Across the map

All the things you said,

It’s not enough.

It’s not enough,

That you have it going on.

 
Show me your hand

You’re never playing

It doesn’t match your fate.


I feel like silence,

But not when you’re​ around

I love the way, the day feels today.

 
Are you afraid 

while I look your way?

We should have stayed home.

But now we know,

No forgetting now.


Put some wind in your hair,

While we run away,

Never leave us out.




Monsoon cage

Back in the day I’d stare at the apartments that surrounded the hill where I lived. They were like towers made of bird cages and every now and then you’d get a glimpse of a life, of someone lost in thought or just looking out wondering at the world.

I knew no routines, no faces or characters. They were just flashes of entire lives. Sometimes you’d see fights, sometimes there was only the blue of their TV screens.Where those smokers on their balcony with eyes glued to skylines nostalgic or thoughtful? Did they know what I knew or feel what I felt? What languages did they speak? Where were they from and where would they go?

Most of who I saw were teenagers, the people who I wondered about the most. I wonder if those people on their phones where about to change their lives at any minute with words that took them away from their spaces and across the world. I wondered if that girl with the poster would tear it down in a few years. What would change if you could hear them or smell them? Or worse, if you knew them.

I felt a strange nostalgia, I’m not sure if it was real or imagined. The kind I only felt about some vague memories of old anime shows- a wolf wondering why humans look at the sky when they can’t fly, a girl who is suddenly taken out of her world and petty anxieties to be left in an apocalyptic ones, a angel who lost his wings and a man trying to figure out how long it is before he dies because he is isolated from technology.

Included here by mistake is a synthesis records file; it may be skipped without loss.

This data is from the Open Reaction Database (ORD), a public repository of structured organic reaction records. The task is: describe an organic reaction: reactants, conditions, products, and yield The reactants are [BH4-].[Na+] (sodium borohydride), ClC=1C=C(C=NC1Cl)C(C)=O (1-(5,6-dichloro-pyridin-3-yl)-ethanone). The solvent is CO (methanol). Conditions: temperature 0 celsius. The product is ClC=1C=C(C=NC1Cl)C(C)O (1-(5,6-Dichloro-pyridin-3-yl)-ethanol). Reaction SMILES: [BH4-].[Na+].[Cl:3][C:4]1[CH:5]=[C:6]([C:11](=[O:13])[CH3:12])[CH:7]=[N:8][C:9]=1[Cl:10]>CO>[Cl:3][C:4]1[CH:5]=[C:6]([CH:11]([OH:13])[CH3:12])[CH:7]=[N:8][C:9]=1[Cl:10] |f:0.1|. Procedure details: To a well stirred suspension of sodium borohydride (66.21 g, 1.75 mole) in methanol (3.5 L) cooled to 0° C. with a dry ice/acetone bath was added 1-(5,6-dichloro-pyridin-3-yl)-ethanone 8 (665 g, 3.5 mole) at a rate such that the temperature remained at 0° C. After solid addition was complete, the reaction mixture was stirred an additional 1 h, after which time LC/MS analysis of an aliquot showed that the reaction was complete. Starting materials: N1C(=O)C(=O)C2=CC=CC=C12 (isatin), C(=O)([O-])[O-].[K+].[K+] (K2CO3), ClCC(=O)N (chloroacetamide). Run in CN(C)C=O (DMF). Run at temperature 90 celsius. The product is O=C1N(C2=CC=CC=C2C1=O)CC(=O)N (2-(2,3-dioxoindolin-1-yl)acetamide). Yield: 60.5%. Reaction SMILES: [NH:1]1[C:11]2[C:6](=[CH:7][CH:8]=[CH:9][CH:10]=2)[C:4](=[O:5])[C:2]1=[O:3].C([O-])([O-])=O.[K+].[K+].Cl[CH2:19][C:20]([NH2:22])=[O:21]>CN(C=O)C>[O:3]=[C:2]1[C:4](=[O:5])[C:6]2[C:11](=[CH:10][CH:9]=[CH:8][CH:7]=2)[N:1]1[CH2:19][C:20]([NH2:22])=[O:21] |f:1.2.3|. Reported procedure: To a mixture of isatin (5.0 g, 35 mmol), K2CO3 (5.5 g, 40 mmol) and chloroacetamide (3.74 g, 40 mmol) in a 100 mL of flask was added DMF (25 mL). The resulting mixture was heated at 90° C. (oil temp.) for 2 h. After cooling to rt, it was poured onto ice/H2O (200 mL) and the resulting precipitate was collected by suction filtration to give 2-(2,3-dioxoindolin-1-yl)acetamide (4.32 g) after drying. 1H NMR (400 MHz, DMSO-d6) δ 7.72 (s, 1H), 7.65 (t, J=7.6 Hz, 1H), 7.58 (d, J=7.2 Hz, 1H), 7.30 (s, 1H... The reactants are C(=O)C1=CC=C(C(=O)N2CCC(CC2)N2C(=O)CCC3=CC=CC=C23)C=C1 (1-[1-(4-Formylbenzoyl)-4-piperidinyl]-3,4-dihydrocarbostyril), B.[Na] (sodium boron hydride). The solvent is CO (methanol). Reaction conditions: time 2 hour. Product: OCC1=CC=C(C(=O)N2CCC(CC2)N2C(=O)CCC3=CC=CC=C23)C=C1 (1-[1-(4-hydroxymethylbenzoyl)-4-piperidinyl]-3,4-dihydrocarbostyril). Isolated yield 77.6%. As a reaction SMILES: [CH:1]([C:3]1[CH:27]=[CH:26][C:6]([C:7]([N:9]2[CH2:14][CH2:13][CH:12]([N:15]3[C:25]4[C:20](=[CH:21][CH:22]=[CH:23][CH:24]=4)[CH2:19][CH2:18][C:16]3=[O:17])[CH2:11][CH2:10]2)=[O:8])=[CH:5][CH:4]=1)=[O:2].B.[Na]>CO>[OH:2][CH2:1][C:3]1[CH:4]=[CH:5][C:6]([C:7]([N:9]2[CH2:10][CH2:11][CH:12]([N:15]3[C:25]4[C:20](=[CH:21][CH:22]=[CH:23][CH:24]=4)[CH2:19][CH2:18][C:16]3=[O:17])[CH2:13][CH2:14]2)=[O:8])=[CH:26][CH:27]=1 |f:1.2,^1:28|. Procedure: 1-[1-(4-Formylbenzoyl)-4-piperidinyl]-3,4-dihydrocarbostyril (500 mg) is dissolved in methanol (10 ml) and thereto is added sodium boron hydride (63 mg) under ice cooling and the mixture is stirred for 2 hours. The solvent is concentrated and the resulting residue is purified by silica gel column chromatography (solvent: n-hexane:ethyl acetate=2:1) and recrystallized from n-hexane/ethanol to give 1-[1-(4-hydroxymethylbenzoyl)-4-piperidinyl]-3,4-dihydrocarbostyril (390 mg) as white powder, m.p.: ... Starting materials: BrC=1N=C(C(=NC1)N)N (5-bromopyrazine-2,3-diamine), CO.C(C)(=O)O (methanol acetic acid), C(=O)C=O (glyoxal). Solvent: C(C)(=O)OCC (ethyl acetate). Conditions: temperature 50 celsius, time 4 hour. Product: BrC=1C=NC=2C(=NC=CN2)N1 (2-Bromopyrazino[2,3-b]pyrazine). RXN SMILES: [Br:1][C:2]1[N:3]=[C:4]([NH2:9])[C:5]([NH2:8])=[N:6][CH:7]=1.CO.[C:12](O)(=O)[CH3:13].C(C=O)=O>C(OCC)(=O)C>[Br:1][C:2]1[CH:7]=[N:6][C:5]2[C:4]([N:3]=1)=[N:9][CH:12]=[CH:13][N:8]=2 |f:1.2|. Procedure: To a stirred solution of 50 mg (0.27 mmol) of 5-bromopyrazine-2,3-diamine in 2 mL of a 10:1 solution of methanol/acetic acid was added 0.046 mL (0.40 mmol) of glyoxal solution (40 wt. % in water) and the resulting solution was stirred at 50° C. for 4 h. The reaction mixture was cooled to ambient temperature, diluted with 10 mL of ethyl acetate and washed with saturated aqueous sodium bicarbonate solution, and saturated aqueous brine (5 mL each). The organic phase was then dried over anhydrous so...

During the regular load shedding I’d look at the apartments from the grass on our hill now and then switch between watching the stars and the shadows of gas lamps. I wondered what they did with their free time; where they like me and candle light? If they looked I looked back. Once we even had a light fight- I and someone else would flicker or torches in turn. We stopped after an hour and I asked myself what they would remember.

I remember it clearly, Mangalore dreams and Mangalore rains, with people on their balcony’s sniffing the air, wetting their feet or just enjoying the rain. The bird cages drenched in Monsoon.

The run

He ran as fast as he could. Quickly down the street and sharp on his turns.

He sped up and they sky got darker. The air in his lungs cut like glass and his feet threatened to buckle.

He leapt over a fence and broke into his own house; ran into his room as fast as he could. He woke himself up so he could stop dreaming all this.

Sounds From An Open Door

The room’s a cozy corner placed in the strangest way possible. Open the door and the world right in front you, but the room is still pulled back into the far end of the plot.

Overhead my neighbors feet thunder and scatter as he realizes he’s late for work again. A kid whines and implores this parent to look at something. I imagine he pulls at his fathers shirt as  autos ignore them. My UPS screams as if annoyed at having being woken, and the window sequels as I close it. The chair squeaks as I turn to the left and reopen it.

After a session of charging at howling vikings and dodging the metallic rings of swirling scimitars I hear curious footsteps and then a quick shuffle. I realize the door has been ajar for the enter day and the swaying branches having been singing as they always do. Lazy scooters buzz past as the housewives get a move on before the mid day sun catches them. I forget about the footsteps as the windows theme announces its shutting down.

Light dew floats by when I return that evening. My neighbors’ wife seems to be talking to someone on her balcony. Proof of her existence is always rare.  I prepare for my french viva as the neighborhood fills with the sound of cricket balls flying, stone wickets failing to stay upright, and uncles offering helpful tips. My monitor buzzes monotonously and more fights about the score ring out as more childish voices appear.

Thunder rings out but the voices don’t care. I step out and listen to the dirt between my feet and earth scrape. I wonder if there is some ancient part of us that loves to be reminded that in a world that sees so far, that dirt still scrapes lightly beneath moving feet.